Decoration -
Reference: AWST99 90X90

Square table top. Marbles and hard stones. Inspired by Italian models from the 16th-17th centuries. A pearl necklace with a bow has been placed in the center of the board, on a black background. It is surrounded by an area of plant scrolls, flowers and perched birds framed with a band of simplified scrolls. On the outside, eight fish facing each other with a ball and a crown have been placed in the corners, placed on an architectural motif, visually united by vegetal scrolls. This inlay, called “hard stone work”, which uses colored marbles and stones with a hardness greater than 6 on the Mohs scale, emerged in Florence, thanks to the attempt of Piero de Medici and Lorenzo the Magnificent to revitalize and update a technique mosaic called “opus sectile” used in Ancient Rome. It had such a success in the European courts that, since the 17th century, a series of workshops were created following its example, among which we must highlight the Gobelin Factory in France, the Royal Workshop of Naples and the one established by Charles III in the Royal Site of El Buen Retiro in Madrid, which continued in operation until the beginning of the 19th century. Stylistically, they began with a striking variety of motifs, but, from around 1600, naturalistic ones were generally preferred (flowers, fruits, butterflies, birds...). Table tops, plates, desks, vases, etc. were made with this technique, always for the high aristocracy and royalty due to the very high prices of these works, due to the high specialization required since, very often, it had to be imported. the raw material (lapis lazuli, agates, Belgian black marble used to be for the backgrounds...). The present example is heir to this important tradition, whose influence is demonstrated by comparing it with works such as those of the Opificio delle Pietre Dure in Florence, the Roman panel from towards the end of the 16th century (inventory 62,259) in the Metropolitan Museum of New York, or the one made in Naples by Francesco Ghinghi around the middle of the 18th century (inventory O00511) preserved in the Prado Museum in Madrid.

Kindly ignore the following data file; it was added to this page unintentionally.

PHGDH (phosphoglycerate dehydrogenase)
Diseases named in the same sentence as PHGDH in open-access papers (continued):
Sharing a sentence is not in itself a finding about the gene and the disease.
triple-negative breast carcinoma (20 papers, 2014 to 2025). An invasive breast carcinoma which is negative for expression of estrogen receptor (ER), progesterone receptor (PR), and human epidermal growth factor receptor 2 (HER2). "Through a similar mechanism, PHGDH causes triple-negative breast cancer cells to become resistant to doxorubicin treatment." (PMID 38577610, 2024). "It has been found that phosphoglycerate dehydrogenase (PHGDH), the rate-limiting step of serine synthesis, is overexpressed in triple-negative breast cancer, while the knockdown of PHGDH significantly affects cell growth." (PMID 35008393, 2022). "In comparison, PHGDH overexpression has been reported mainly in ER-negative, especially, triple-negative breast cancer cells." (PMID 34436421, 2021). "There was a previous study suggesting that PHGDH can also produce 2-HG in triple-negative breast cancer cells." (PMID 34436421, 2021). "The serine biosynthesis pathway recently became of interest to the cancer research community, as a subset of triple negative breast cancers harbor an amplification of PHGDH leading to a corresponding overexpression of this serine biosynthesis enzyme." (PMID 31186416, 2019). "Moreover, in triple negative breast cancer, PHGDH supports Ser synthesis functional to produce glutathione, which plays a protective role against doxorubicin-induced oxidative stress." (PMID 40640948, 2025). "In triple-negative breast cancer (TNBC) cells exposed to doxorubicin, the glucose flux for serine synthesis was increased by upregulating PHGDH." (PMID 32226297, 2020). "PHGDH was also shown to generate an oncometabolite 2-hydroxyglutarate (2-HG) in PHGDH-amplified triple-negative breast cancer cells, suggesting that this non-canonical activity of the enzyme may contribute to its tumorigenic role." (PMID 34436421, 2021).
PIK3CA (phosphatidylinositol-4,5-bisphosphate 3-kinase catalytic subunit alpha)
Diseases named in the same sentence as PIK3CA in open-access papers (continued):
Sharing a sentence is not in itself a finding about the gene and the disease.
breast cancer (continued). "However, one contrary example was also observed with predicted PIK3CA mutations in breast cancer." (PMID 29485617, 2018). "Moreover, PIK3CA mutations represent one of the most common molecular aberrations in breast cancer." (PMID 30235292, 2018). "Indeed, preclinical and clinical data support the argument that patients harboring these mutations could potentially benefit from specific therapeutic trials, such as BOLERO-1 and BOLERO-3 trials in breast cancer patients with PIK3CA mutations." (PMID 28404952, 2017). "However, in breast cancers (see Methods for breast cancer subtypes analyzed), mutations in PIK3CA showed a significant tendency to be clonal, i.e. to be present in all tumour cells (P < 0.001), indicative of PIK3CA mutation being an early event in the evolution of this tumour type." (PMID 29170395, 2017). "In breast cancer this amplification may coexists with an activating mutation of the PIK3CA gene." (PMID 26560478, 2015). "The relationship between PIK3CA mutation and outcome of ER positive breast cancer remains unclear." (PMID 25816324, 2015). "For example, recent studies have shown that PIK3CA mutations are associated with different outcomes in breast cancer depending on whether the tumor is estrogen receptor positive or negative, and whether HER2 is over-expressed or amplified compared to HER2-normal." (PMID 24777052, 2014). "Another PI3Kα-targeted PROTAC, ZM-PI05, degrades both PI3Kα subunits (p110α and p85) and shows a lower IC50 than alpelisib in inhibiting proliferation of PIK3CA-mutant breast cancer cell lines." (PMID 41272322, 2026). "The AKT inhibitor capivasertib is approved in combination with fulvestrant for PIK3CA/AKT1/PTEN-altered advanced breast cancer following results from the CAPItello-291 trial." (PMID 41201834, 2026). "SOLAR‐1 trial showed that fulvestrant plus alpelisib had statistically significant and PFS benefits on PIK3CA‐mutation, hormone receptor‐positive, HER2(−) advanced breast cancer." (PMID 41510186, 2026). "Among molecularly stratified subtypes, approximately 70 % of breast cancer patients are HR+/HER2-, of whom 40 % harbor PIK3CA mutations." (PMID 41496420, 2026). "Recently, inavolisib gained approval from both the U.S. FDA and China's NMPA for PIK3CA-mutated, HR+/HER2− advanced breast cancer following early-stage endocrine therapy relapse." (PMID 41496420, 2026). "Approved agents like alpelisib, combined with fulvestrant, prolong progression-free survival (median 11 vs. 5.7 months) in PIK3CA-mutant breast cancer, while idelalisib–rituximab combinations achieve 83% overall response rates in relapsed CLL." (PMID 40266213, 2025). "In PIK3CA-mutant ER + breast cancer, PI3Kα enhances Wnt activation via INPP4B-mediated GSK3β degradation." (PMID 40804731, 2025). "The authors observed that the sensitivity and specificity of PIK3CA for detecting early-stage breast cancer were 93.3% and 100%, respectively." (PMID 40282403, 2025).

· Size: 90x90 cms.

2.400 €

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